Five Year Conversation Part 3

August 16th, 2016 § Leave a Comment

So when I set out to observe the Sabbath, I discovered that the hardest thing to do was cease from all work. I thought, “Wait a minute. What’s going on? I’ve always enjoyed an excuse to take the afternoon off. This isn’t like me.” I’ve never been an overachiever, a teacher’s pet. In fact, if there was a shortcut to be found, I was your man. The apparent incongruity had my attention.

One day, someone said these words, “I work to save myself.” Ding. Ding. Ding. Bingo. That’s it. Everything from the feverish work on the basketball court to running myself into the ground during those uncertain years of my fledgling career, I have always worked to save myself. The connection to the next part of our conversation was a good deal more immediate.

If I work to save myself, that for which I work is then my savior. My god. As I looked back to the desperate person that I’ve been throughout most of my life, I saw a path strewn with idols. I have always been an idolator.

Around this time, it struck me that the Ten Commandments does not begin with a command. Exodus 20 begins, “God spoke all these words, saying, ‘I am the Lord your God, who brought you out of the land of Egypt, out of the house of slavery’ …” Then to command one: “You shall have no other gods before me.”

Idolatry is so bad not only because I am trusting in a false god, which is itself plenty bad, but because there is a true God — a God who loves me. Lived for me and died to save me. Idolatry is not only the turning to that which is false, but turning away from him who is true. There’s betrayal at the heart of idolatry. It’s not just the sleeping around, it’s the leaving of a faithful, loving wife to go slide into bed with a lover.


Five Year Conversation Part 2

August 1st, 2016 § Leave a Comment

I work to save myself.

So, what I found interesting was this: When told I wasn’t to do anything, the thing I most wanted to do was work. “Wanted” isn’t the right word. I felt most uneasy about not being able to work. It was the itch that begged to be scratched.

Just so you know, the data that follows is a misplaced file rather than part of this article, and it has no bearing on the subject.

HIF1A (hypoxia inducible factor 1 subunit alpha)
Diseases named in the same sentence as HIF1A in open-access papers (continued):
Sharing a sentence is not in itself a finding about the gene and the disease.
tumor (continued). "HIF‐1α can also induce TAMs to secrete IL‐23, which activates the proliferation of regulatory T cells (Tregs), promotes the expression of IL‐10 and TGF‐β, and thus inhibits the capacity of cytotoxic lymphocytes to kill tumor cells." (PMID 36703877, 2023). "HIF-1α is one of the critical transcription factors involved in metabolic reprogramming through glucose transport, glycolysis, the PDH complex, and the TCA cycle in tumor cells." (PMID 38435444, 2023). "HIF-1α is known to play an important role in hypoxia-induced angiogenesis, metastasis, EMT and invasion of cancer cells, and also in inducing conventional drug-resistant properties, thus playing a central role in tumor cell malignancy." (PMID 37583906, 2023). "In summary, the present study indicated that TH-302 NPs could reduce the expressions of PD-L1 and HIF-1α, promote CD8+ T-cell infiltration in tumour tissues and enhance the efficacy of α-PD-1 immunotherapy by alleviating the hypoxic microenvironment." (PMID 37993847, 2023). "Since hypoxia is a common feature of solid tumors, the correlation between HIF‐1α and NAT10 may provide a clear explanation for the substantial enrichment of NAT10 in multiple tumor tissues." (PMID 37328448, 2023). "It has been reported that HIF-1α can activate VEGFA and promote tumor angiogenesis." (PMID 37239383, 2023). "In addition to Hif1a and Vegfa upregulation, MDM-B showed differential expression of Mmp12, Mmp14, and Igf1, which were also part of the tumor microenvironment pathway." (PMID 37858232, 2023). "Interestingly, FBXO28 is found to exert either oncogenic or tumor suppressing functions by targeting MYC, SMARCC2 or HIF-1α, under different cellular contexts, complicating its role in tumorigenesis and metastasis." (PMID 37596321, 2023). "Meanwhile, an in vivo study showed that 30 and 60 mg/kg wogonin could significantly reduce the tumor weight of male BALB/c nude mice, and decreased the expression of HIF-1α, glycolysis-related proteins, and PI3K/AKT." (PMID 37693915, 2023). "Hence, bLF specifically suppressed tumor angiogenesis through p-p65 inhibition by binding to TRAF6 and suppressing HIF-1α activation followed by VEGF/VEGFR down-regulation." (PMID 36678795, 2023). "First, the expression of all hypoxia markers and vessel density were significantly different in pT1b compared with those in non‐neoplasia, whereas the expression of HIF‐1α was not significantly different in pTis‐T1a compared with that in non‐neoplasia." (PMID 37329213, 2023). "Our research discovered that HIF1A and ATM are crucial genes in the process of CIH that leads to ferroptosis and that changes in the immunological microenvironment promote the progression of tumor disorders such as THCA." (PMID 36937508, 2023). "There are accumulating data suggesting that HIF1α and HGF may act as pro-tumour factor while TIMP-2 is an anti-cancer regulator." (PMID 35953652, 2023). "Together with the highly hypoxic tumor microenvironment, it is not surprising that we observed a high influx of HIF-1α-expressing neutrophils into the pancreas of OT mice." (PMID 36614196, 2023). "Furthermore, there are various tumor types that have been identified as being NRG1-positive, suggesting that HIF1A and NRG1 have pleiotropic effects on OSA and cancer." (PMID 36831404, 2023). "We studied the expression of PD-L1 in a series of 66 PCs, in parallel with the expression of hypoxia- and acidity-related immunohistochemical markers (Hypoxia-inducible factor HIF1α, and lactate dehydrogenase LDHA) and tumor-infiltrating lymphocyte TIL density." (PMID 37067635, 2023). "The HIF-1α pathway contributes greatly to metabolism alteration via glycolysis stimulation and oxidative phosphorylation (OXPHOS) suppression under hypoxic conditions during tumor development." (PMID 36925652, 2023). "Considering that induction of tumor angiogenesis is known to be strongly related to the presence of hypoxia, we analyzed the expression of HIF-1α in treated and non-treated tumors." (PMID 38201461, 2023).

Once I had sufficiently experienced this oddity, the next piece was shown me.

In a conversation with a person who was at the time assigned to me as a professional mentor, this guy said something that made my compulsion with work less of an oddity than I’d initially surmised. Speaking of himself, he said, “I work to save myself.”

Instantly, the statement took me back to the basketball court in my backyard. As a thirteen year old, I spent hours upon hours on that court. Working. Working. Working to get better at something that I wasn’t good enough at. To be better. Better.

I remember coming in through the sliding glass door one night, drenched in sweat. My Dad was at the door. He asked, “What were you doing back there?” Not that he couldn’t see what I was doing. It was the right question. Indeed, what was I doing back there? To his keen eye, he saw me cross over from good hard work to something else. It must have looked strange to him to see me frantically playing against someone who wasn’t there. Chasing something, neither one of us could see.

I wonder what he would’ve said if I had told me, “I was out there trying to save myself Dad.” I get the feeling he would’ve known what I was talking about.

“… In repentance and rest is your salvation, in quietness and trust is your strength, but you would have none of it …” Isaiah 30:15

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